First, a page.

If you’re ready to do a little baking, you’ll be pleased at how few tools are really needed to prepare delicious cookies, cakes, and other treats. You may already have some of what’s needed if you also cook. Baking relies more on careful measurement of ingredients and control of baking times and temperatures than cooking does.
But most baking involves mixing a few dry ingredients together in a bowl, adding liquid to make a batter, and then pouring the batter into a pan. The oven does the rest. All that’s needed at the end is some decorating. A few baked goods don’t even have to come out of the pan until serving time. Somewhat fancier approaches to baking, like making pies and cookies, rely on a similar approach, except the batter is dry enough to be a dough, the dough is cut into shapes, and then either filled with a fruit mixture or decorated before or after cooking.
For a very simple approach to baking, all that’s really needed are some spoons and cups to measure out ingredients, a bowl to mix the ingredients in, and some kind of pan to hold the final mixture in while it’s baking.
If you have teaspoons and soup spoons and regular 8-ounce coffee cups, you don’t need anything else for measuring if you can estimate amounts like half a cup. Almost all recipes use standard measurements of volume: teaspoons, tablespoons, and cups.
Most silverware comes in a standard size, so a serving teaspoon holds the same amount as a standard measuring teaspoon used for baking. Similarly, a soup spoon holds the same amount as a measuring tablespoon. A standard measuring cup holds exactly 8 ounces.
Metal or glass bowls are perfect for mixing, though plastic can also be used. A regular serving tablespoon, if it’s sturdy, or a metal or wooden kitchen spoon ordinarily used for cooking will work well for mixing most ingredients together. If you like, a rubber or plastic spatula can help get every bit of batter out of the mixing bowl and into a cake pan. Some batters are thick enough that an electric mixer will be appreciated. Similarly, it’s very tiring to beat egg whites or whipping cream until they are stiff, even with a whisk that’s designed for that purpose. But a lot of baked goods require only a good mixing with a spoon, and doughs for pie crusts and bread need to be mixed by hand anyway before being rolled out or shaped.
Two of the best all-around pans to own for baking are one for cakes and one for cookies. But if necessary, you can even bake cookies and even pies in a cake pan. If you want to make larger or two-layer cakes, or cook a larger batch of cookies at one time, having more baking pans and cookie sheets will allow you to use your time more efficiently. Baking pans need to be cooled, cleaned, dried and greased before using again. Cookie sheets sometimes only need to be cooled slightly and scraped with a heat-resistant spatula to remove crumbs before baking another batch.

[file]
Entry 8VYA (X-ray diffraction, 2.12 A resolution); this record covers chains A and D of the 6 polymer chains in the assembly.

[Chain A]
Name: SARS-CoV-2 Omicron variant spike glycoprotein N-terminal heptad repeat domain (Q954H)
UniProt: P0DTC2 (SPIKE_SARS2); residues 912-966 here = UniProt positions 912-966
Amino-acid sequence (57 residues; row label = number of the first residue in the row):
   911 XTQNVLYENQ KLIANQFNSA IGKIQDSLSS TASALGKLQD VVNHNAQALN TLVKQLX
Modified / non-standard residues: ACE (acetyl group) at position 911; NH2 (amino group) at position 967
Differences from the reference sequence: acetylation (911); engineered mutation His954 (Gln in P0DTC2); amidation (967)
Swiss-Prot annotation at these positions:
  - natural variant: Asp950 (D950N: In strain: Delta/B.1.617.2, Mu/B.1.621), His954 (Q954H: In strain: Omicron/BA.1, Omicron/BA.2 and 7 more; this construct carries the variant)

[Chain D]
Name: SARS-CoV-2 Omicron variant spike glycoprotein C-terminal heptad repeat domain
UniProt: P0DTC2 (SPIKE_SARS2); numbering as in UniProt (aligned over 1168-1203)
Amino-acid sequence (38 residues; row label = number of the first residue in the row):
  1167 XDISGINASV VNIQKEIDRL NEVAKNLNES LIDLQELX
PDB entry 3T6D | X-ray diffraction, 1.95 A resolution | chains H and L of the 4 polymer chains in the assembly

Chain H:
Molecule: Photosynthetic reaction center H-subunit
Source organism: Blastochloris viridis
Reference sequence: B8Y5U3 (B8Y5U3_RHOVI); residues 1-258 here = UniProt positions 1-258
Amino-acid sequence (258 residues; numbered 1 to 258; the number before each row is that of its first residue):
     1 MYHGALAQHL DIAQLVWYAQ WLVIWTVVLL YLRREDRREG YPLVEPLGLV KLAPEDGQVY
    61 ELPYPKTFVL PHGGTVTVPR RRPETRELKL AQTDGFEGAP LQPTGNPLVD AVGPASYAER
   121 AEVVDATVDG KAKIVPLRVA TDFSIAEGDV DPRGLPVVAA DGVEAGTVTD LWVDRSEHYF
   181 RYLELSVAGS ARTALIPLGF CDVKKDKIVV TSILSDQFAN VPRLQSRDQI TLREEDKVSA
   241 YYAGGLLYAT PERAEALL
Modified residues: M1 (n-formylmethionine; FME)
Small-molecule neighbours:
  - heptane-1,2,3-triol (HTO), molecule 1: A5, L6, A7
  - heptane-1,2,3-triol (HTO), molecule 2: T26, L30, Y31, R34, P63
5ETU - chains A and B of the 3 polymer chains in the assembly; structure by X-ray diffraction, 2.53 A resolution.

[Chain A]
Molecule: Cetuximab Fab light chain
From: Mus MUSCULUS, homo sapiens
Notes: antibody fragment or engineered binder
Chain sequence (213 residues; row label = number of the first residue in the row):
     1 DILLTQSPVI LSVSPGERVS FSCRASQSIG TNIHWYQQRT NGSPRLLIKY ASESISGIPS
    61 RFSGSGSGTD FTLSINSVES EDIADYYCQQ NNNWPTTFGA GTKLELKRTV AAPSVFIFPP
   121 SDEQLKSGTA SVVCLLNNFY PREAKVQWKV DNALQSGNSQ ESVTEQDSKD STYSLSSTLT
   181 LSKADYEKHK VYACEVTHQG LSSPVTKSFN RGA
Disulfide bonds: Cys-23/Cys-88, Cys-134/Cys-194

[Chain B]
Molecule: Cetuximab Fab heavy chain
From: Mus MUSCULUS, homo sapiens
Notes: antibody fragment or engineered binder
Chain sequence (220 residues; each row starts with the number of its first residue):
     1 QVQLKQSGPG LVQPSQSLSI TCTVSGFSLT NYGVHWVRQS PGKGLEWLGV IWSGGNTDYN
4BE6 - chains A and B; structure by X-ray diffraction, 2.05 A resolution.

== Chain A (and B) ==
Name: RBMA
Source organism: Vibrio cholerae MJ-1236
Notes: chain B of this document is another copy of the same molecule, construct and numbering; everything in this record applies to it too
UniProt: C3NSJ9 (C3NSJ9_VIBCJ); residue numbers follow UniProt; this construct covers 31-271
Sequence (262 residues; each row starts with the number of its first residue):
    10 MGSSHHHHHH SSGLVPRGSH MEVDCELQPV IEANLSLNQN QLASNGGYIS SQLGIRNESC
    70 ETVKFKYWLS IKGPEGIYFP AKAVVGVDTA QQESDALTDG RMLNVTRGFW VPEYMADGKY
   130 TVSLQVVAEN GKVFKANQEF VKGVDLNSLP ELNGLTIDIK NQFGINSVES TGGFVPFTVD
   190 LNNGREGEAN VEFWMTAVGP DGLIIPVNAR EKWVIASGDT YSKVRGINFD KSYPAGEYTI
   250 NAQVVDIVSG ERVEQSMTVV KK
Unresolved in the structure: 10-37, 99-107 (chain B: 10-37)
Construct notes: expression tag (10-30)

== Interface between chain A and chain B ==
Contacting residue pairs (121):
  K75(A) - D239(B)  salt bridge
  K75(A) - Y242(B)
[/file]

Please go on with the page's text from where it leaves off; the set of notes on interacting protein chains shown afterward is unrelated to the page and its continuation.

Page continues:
Metal is a good choice for cookie sheets and cake pans. Aluminum reflects heat well, so cakes cook evenly. Nonstick pans are more easily damaged but may be a good investment. You can also use Pyrex (heat-resistant glass) baking pans, or even a casserole dish without the lid on for baking. To start, a very versatile cake pan is one that is 8 or 9 inches wide, either square or round. An 8 by 12 inch rectangular pan is also a useful size. Later, you can pick more sizes and shapes that seem useful.
If your baking plans include making muffins or cupcakes, a muffin tin or two will allow you to do that. These tins are also useful to make mini tarts, baked custards, and even poached eggs. Pie tins are of course designed for baking pies or just the pie crusts for refrigerated pies.
Bread pans are designed to bake loaf breads, including sandwich breads, banana bread, cranberry bread, zucchini bread, and pumpkin bread. To make French bread rolls or loaves, all you need is a cookie sheet.
When you’re ready to get really fancy, all kinds of wonderful baking and decorating tools can be added to your collection. But most of these really amount to icing on the cake!
The Bare Minimum
- Mixing bowls, small and large
- Paring or other small knife
- Cutting board (preferably one that can double as a rolling board)
- Cookie sheet
- Baking pan (cake pan)
- Metal or Teflon (heat-resistant) spatula
- Potholders (2) or oven mitts
Other Useful Tools for Baking
- Another mixing bowl
- Standard set of measuring spoons
- Standard set of measuring cups
- Electric mixer
- Rubber or plastic spatula
- Rolling pin
- Cookie cutters
- Cooking brush, to layer oil or egg white on top of dough
- Other baking pans
- Another cookie sheet
- Muffin tins
- Pie tins
- Bread pan
- Wire cooling rack
- Cake decorating tubes and tips
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